Ink Sample Labelling pt. 1

So one of my favourite dealers (I don’t have a problem!) I mean pen shops is Goulet Pens. This video/blog post they made on ink samples and organising them prompted this post.

So, Goulet Pens has this awesome program called Ink Drop that is like a cheese-of-the-month club but for inks. You sign up for a subscription (go there for the full details) and get a monthly package of several vials of ink samples, usually seasonally or topically themed, they are always awesome.

I started my subscription immediately after seeing the video reveal for July 2011’s Ink Drop, themed Flashlight Tag. I have not been disappointed and it’s well worth the money to me as I’d rather have a large variety of samples than only one or two bottles of ink. I have ADHD and this is perfect for me. No excruciating decisions, just awesome samples, every month! Sorry if I sound like an advertisement, I’m not getting paid for this, I just LOVE the service.

Anyway, the one problem with the subscription, and always adding a few samples to every order I make (they have HUNDREDS of inks, so there is always something new to try) is the samples pile up FAST. So what to do with them? I’m still working on this (why this post is part 1) but the one thing I do right now, which is different from what I’ve seen others do, is label the tops with a label maker. Here I’ve posted the end result of labelling some of my inks and the label maker I use. I will put the detailed process with lots more pics in another post.

Ink samples in a tub, rack and label maker.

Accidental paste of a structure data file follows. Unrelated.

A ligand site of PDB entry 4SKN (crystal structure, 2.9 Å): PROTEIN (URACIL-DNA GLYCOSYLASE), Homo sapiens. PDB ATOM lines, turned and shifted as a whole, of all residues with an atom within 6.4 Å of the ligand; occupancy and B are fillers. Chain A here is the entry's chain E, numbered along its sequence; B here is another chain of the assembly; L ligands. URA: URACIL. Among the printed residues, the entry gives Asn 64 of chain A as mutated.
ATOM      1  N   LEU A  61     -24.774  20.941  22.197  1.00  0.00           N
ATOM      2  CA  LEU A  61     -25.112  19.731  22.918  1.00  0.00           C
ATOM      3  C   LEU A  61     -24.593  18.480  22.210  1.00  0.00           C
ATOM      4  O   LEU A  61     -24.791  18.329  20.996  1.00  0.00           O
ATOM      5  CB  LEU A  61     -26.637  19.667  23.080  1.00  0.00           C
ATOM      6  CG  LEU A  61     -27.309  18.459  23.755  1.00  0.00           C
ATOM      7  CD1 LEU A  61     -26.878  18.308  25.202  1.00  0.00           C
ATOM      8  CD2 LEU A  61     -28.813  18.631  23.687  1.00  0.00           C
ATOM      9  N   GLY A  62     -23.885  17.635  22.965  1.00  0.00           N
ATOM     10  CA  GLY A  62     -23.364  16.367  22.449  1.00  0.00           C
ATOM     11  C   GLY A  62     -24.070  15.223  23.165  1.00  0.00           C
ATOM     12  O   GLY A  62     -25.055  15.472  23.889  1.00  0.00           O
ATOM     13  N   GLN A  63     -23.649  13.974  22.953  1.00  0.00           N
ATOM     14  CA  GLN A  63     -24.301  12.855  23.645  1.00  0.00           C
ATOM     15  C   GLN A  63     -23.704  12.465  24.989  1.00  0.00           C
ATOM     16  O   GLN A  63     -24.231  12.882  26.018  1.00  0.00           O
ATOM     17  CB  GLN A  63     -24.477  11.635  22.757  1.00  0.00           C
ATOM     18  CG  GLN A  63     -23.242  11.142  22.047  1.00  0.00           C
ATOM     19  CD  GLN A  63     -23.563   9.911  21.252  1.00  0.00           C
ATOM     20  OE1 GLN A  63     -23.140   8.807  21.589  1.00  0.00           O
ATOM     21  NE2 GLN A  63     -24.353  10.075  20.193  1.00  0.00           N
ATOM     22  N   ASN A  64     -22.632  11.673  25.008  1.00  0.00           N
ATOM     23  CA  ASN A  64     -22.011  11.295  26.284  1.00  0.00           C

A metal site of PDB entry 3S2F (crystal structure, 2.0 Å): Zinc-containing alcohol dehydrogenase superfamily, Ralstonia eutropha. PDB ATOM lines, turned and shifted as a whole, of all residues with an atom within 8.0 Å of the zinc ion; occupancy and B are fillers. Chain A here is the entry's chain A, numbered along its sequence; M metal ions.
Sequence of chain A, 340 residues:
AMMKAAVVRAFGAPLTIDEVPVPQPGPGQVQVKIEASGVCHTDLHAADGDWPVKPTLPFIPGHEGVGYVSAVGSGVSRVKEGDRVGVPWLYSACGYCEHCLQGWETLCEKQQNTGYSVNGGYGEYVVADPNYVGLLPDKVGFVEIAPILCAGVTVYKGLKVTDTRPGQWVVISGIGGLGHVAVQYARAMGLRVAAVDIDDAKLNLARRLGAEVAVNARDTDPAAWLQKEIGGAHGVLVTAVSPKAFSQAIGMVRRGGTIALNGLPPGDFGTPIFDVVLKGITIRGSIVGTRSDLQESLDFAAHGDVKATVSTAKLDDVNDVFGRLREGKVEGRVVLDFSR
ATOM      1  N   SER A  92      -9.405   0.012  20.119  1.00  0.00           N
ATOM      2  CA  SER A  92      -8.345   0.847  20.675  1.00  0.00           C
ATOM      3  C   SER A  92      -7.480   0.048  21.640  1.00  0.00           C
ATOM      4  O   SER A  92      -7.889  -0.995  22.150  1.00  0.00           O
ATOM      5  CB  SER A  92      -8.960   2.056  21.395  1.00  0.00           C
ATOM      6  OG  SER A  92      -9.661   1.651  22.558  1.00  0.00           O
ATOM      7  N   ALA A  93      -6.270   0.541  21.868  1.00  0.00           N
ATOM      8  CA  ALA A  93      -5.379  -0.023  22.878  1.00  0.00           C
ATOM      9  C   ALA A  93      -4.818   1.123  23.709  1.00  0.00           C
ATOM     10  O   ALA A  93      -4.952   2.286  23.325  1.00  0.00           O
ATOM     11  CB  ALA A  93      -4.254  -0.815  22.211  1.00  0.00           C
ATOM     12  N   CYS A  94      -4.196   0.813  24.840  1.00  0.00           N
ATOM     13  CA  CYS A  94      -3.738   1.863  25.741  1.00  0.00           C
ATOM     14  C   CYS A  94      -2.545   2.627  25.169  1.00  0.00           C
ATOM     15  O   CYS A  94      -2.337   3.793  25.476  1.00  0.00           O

As you can see when they’re in a tub or the rack the Goulets sell, you can’t see the nice labels they put on the sides of the vials. So after several different tries of different products and processes, I settled on the label maker. I tried laser address labels punched out with a 1/2″ round punch, but the toner rubbed off, so I tried “laminating” those punched labels with clear cellophane tape, but then they curled and wouldn’t stay stuck to the lids. I tried a couple other things, but so far the label maker labels stick and last the best. It’s been about 4 months and I haven’t seen any come off yet.
Here’s a close up of the lids in the IKEA tub. You don’t have to dump them out and sift through them like this.

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I will post the process with more in depth and detailed photos soon. All my pens, samples and everything are all still packed from when I moved house a while ago, so it may be a bit. I wanted to at least get these phone pics from before the move up to show the concept. Once I find the box they’re packed in, I’ll post part 2. Until then, thanks for reading and I hope this helps!

2 thoughts on “Ink Sample Labelling pt. 1

  1. Great post! Smart idea….I personally have probably one of the biggest messes of ink samples you can imagine, since I can literally go and grab any one I want at any time 🙂 I haven’t yet taken the time to really organize mine like this. Good stuff! And thanks for all of the glowing words, too, I’m really glad to hear you like the way we’re running things over in the Goulet shop 🙂

  2. That is genius! I subscribed to the InkDrop for several months, but had to cancel it a couple months ago because the ink samples were arriving faster that I could use them. I still have them piled in their ziploc baggies in a drawer. I suck 🙁

    PS: I think a better solution would be to WRITE MORE. But, meh.

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